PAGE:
Tuesday, September 18, 2012

Toronto International Film Festival 'Discovers' Michigan director's talent

It’s a wrap for the 37th annual Toronto International Film Festival – which announced its award recipients.

Detroit Unleaded by Michigan director wins at TIFF.


Detroit Unleashed from Michigan director Rola Nashef was the inaugural winner of the Grolsch Film Works Discovery Award, which includes a $10,000 cash prize to put toward her next project. Nashef’s film tells the story of a young American of Lebanese background whose father is killed leaving him to take over the operation of the family’s gas station. 

Still from Seven Psychopaths.

Winning the Blackberry People’s Choice Midnight Madness Award -- or cool award as audiences willing to stand in long lines in the dark at midnight refer to it -- was Martin McDonagh’s Seven Psychopaths. It was known early on that this film would win something at TIFF! Single ticket sales for the witty dognap caper sold out in minutes. Even scalpers could not get seats. The story follows a struggling screenwriter (Colin Farrell) who inadvertently becomes entangled in the Los Angeles criminal underworld after his oddball friends (Christopher Walken and Sam Rockwell) kidnap a gangster’s (Woody Harrelson) beloved Shih Tzu.
“McDonagh (who worked with Farrell previously on the witty hit men-on-holiday-caper In Burges) plays with pop-cinema conventions to offer a wryly wacky commentary on psycho-killer thrillers...,” said TIFF’s programmer. First runner up was Barry Levinson’s “The Bay.”
Seven Psychopaths is due in theaters Oct. 12.

A scene from Silver Linings Playbook
The Blackberry People’s Choice Awards -- also voted on by Festival audiences – went to David O. Russell for “Silver Linings Playbook,” starring Bradley Cooper and Jennifer Lawrence. It’s an intense, loving, emotional and funny family story in which Cooper and Lawrence find themselves in a secret arrangement to rebuild their broken lives. The film also stars Robert De Niro as a father who yearns to get closer to his son (Cooper), while trying to keep the family afloat with is compulsive bookmaking.  Russell was the director on another interesting feature about personal and family struggles, The Fighter.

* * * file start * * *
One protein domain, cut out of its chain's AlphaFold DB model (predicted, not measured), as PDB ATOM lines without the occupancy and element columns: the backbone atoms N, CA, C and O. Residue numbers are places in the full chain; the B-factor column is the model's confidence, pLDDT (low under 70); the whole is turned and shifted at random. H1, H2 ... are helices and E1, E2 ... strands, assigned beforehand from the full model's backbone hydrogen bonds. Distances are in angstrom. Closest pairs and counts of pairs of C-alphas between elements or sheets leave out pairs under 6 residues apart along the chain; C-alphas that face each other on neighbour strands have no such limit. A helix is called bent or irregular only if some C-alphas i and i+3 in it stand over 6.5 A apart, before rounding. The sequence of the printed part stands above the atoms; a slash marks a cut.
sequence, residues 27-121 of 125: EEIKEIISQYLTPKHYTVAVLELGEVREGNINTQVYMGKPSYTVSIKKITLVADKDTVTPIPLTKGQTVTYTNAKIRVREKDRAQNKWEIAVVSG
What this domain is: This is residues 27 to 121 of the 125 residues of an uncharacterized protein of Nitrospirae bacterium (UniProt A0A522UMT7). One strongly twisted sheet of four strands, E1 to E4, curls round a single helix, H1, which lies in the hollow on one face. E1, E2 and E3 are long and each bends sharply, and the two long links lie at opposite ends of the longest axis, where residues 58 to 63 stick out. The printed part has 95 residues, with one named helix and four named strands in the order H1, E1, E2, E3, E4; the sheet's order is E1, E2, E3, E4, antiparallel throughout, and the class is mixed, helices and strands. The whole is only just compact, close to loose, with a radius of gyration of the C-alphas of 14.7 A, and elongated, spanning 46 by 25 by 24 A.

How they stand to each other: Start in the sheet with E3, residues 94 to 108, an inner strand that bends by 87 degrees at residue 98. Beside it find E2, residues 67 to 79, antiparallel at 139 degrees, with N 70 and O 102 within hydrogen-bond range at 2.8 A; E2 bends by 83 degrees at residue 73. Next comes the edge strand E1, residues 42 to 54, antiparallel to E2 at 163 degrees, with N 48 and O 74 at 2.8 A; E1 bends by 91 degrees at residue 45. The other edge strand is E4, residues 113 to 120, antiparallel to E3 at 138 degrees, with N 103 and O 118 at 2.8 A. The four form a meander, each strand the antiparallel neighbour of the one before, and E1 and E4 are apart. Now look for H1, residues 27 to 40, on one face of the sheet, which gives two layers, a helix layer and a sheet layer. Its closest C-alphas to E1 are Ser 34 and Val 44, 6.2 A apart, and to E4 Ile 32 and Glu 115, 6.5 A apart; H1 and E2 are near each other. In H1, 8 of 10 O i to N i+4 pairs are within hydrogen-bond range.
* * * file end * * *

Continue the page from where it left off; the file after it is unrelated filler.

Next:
Director/actor Ben Affleck in a scene from Argo.
First runner up for the People’s Choice Award was Ben Affleck’s Iran hostage thriller Argo for which he does double-duty as star and director. Opening in theaters Oct. 12, Argo chronicles a team effort by the CIA and the Canadian government to rescue six Americans from Tehran after the U.S. embassy was taken over by Islamist militants in 1978. The six Americans were hidden by Canadian authorities while 52 others were held hostage at the embassy. Canada worked with U.S. operatives to concoct an elaborate scheme (they pretend they’re on a location scout for a movie) to get them out of the country.
During a press conference in Toronto Affleck thanked Canada on behalf of himself and his fellow Americans. 

AP Photo/The Canadian Press, Michelle Siu
“It’s really a movie about Canadian heroics and the relationship between Canada and America,” Affleck said. “Once you see the movie, you’ll see how it resonates, the theme of, ‘Thank you Canada.’”

Affleck’s appearance in Toronto also supported the festival’s premiere of Terrence Malick’s romantic rumination, “To the Wonder,” featuring Rachel McAdams, Javier Bardem and Olga Kurylenko.  Affleck plays an American whose relationship to a woman he met overseas turns cold, leaving him drifting back toward a childhood love.

A scene from Blackbird featuring Connor Jessup.
Brandon Cronenberg’s Antiviral and won the SKYY Vodka Award for Best Canadian First Feature Film. Yes, Brandon is the son of director/producer David Cronenberg, who is one of the principal originators of the film genre known as body horror. Think The Fly and The Dead Zone films featuring a theme that explores people's fears of bodily transformation and infection. Also a winner for this award (it was a tie) was Jason Buxton’s Blackbird starring Connor Jessup, a young actor, and an up and coming writer, director, producer and editor best known for his leading role in the Discovery Kids television series Saddle Club, in which he played Simon Atherton, a 13-year-old computer geek. He is more recently known for his portrayal of Ben Mason, in the 2011 television series Falling Skies. Blackbird is the story of an alienated teenager's posturing online threat ignites a firestorm of fear in a small community.

Other TIFF awards included:

  • Blackberry People’s Choice Documentary Award – Bartholomew Cubbins for Artifact. First runner up was Storm Surfers 3D by Christopher Nelius and Justin McMillan.
  • NETPAC Award for Best World or International Asian Feature Film Premiere – Sion Sono’s The Land of Hope.

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